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Inventory no. 34157 - Former Display Label

Swiss MUSICAL BOX
c. 1830

Stamped on the comb, 'F LECOULTRE', and on the bed-palte, '332'; not dated. Movement of brass and steel in a plain wooden box; key wound. The tunes played are popular operatic airs.
The general design of the movement, the manner in which it is secured in the box with four screws, two at the front and two at the back, the key wind and compartment for the winding key, the one-piece comb and the absence of washers under the comb screws, the position and simplicity of the controls (on the left, front: start/stop; back; tune change), and the plain box, are characteristics of early musical boxes, before about 1850.
Probably made by Francois Charles Lecoulture of Geneva, who was born in 1801 and died in 1850. Several musical box makers named Lecoultre were active during the first half of the nineteenth century. This box may be compared with those illustrated on plates 49 (attributed to Lecoultre) and 61 (by Scriber) in Arthure W. J. G. Ord-Hume, Music Box. History and Collectors' Guide, London 1980.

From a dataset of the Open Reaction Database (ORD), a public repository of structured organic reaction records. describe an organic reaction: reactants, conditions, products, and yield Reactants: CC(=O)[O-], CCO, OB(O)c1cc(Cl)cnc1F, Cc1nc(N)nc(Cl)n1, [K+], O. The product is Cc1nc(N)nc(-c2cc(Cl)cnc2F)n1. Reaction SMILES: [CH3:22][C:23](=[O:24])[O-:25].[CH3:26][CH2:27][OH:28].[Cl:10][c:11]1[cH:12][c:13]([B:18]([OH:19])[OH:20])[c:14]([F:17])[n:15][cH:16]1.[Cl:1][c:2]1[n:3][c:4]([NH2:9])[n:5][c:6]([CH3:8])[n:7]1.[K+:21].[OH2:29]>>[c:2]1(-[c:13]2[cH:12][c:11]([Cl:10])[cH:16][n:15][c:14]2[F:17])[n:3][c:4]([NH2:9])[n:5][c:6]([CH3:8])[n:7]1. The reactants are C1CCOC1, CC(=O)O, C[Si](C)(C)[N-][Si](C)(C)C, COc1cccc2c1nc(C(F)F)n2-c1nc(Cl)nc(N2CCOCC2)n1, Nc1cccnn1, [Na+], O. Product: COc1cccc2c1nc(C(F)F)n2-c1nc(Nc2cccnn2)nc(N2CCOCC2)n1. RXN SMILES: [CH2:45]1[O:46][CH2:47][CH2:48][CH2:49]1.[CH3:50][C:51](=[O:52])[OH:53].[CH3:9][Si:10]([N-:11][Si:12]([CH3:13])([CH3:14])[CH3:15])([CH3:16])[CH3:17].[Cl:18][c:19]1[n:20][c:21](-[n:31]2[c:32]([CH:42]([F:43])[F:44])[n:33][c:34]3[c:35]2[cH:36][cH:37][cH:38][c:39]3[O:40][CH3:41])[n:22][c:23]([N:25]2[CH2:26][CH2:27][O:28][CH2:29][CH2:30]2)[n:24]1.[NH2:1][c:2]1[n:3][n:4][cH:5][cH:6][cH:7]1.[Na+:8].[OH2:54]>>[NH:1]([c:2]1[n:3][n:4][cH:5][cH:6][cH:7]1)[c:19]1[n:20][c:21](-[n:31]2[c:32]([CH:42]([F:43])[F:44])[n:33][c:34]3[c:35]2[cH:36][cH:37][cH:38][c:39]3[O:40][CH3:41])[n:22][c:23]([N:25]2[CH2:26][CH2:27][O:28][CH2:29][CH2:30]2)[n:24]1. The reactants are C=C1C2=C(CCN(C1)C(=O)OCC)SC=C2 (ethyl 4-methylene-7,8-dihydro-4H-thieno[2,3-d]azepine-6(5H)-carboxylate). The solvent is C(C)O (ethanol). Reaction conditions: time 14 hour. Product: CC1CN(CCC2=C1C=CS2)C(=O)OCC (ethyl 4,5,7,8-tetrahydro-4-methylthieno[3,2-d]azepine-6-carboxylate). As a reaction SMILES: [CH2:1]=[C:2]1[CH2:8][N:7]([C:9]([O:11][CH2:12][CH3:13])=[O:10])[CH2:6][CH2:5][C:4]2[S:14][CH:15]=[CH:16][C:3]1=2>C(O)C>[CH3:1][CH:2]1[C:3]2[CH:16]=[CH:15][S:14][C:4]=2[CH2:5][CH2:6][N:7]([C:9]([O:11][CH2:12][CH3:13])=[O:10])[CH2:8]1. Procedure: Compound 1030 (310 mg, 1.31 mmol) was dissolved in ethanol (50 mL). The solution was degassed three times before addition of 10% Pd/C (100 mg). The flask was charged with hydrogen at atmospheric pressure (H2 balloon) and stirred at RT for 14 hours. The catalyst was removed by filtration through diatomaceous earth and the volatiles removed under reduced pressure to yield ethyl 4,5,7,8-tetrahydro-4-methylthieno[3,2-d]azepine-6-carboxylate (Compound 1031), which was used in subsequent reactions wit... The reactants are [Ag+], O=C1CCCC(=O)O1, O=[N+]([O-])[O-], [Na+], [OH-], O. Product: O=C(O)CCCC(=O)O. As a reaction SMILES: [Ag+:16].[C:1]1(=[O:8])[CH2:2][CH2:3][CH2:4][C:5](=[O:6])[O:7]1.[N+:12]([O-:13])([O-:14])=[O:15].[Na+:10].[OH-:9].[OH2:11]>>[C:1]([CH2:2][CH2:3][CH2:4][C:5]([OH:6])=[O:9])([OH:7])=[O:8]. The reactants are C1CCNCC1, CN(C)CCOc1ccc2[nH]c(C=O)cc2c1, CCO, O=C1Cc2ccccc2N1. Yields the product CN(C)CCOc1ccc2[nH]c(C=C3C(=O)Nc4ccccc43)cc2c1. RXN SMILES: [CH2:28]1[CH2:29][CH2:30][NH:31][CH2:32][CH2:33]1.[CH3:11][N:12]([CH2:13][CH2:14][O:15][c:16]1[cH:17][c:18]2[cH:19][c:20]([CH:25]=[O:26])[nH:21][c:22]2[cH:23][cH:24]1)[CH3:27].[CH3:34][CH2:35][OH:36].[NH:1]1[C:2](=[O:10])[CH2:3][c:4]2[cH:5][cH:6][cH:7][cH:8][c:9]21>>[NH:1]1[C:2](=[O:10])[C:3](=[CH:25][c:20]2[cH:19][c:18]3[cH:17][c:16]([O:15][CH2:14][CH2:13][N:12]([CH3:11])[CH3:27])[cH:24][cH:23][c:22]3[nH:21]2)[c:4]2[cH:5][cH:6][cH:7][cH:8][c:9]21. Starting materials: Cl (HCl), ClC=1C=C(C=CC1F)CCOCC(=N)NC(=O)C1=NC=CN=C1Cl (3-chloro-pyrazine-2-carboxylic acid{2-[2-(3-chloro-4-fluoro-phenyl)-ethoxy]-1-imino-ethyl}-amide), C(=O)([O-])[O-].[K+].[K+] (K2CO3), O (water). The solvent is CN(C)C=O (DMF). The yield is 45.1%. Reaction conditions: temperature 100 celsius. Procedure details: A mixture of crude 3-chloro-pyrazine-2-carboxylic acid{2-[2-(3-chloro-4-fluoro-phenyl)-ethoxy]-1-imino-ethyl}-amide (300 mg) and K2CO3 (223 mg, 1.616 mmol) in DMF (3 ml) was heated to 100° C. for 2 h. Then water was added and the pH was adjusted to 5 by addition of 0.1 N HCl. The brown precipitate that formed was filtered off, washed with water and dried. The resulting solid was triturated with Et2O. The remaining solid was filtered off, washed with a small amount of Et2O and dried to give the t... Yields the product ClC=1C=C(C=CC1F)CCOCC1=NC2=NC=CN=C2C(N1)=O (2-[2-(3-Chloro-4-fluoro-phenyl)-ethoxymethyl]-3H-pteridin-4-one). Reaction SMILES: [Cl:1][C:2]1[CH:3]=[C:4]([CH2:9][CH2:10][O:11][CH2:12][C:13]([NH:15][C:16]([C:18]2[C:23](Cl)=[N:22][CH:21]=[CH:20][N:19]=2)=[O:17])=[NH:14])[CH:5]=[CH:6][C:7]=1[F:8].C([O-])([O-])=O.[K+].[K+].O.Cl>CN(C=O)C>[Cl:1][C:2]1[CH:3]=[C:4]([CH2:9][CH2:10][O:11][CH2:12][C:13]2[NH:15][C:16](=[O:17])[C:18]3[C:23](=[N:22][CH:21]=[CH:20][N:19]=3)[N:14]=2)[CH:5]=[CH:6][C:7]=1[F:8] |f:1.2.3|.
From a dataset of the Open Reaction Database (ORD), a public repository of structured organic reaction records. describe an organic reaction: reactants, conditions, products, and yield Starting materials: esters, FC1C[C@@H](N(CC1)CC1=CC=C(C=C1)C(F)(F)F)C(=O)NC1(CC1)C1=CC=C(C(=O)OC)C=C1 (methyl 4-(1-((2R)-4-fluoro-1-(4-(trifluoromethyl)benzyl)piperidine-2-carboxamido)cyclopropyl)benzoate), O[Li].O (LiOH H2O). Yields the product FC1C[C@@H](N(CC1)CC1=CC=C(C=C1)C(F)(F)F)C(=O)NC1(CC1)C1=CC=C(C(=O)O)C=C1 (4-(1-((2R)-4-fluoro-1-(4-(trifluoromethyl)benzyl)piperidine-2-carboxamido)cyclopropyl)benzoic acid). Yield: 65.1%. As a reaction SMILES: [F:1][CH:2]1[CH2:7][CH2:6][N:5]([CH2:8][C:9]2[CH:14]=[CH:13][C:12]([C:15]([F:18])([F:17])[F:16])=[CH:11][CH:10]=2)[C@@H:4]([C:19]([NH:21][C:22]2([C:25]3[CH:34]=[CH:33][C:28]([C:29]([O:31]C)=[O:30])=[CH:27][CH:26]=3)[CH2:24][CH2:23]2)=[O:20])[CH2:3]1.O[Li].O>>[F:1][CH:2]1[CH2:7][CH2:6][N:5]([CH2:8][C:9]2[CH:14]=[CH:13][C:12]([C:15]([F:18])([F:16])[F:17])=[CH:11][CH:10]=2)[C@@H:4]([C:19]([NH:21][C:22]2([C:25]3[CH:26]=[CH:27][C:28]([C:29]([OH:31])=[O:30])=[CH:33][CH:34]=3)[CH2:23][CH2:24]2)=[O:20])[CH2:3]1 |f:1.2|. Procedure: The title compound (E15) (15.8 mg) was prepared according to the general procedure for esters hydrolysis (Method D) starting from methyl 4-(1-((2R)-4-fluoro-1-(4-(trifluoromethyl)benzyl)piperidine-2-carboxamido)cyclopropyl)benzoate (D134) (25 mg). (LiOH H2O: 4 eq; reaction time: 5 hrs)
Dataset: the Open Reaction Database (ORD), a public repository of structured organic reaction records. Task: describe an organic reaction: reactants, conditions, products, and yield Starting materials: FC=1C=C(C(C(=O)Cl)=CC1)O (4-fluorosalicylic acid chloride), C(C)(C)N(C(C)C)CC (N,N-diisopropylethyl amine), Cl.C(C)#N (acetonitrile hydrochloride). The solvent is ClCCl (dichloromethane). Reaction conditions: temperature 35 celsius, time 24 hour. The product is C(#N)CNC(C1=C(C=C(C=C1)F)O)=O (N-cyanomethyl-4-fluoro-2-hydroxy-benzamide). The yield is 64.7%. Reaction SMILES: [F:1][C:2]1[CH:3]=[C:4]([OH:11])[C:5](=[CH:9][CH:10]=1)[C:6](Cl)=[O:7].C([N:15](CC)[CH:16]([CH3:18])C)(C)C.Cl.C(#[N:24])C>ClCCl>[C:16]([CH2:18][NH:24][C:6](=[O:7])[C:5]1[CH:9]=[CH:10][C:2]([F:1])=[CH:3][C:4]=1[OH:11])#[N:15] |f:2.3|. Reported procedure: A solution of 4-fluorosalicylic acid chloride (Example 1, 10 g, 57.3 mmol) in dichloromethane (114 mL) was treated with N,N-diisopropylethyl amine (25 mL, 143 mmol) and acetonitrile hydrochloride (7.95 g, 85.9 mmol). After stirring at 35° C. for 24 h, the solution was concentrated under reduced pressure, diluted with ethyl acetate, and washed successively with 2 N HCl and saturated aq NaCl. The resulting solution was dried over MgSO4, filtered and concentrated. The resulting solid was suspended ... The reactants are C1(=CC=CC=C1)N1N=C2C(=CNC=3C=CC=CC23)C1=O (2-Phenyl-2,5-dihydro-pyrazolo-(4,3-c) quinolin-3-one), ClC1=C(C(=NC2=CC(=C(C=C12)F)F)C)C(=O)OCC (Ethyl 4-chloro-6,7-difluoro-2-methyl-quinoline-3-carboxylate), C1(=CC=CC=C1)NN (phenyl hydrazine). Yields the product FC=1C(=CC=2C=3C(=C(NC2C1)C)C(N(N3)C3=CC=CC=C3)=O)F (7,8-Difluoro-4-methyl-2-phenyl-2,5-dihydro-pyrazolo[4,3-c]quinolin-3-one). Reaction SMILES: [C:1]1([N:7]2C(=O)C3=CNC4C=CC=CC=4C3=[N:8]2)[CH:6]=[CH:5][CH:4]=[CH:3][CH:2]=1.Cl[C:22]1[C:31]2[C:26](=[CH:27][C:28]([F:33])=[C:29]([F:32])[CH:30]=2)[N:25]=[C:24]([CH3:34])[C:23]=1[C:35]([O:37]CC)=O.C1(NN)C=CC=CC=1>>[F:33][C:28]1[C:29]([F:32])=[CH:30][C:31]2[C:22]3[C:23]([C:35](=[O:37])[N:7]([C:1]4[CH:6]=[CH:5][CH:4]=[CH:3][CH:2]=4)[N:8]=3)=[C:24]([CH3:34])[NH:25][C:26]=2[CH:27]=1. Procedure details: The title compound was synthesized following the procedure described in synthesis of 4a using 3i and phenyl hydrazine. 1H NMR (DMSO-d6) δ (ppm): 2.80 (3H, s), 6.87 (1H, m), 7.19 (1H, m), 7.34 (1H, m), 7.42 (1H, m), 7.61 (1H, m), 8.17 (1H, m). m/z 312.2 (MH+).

This musical box was the property of Sarah Codner (nee Vince) (1820 - 1904) when, in 1870, she and her husband, Theophilus Codner, were caught in the seige of Paris. Theophilus Codner was engaged in the building of new bridges over the Seine. During the seige, Sarah Codner bought paintings to help artists in Paris; one of her purchases, a small drawing by Constantin Guys, is now in the Ashmolean Museum. The musical box passed to Sarah Codner's great-niece, the late Lilian Hamilton Jeffrey, M.A., D. Phil, F.B.A., F.S.A., from 1952 Tutor in Ancient History at Lady Margaret Hall, and from 1953 Fellow of the College, both until 1980.

[87-1]
Given by Dr Jeffrey's sister, Mrs Shelagh Taylor

Musical boxes derive from medieval carillons and barrel-organs, by way of carillon clocks of which the earliest know to survive was made in 1598 by the Fleming, Nikolaas Vallin. The essential musical comb-work was invented just befor 1800. Musical boxes are an interesting application of clockwork, controlled by a speed-govenor of the air-brake type.
A later and larger, unsigned musical box, double-comb/double-cylinder (co-axial), lever-wound, lent by the Pitt Rivers Museum, is displayed in the fire-place. The trade-mark, on the box and on the tune-list, depicting the Brunswick Monument, identifies the maker as Ami Francois Rivenc of Geneva, who lived from 1837 to 1898. The musical box shown would have been made between 1869 and 1898. A lithographed card printed in Zurich and completed in manuscript in English, is attached inside the lid and lists the tunes available.

[Pitt Rivers acc. no. 1951.11.B1]

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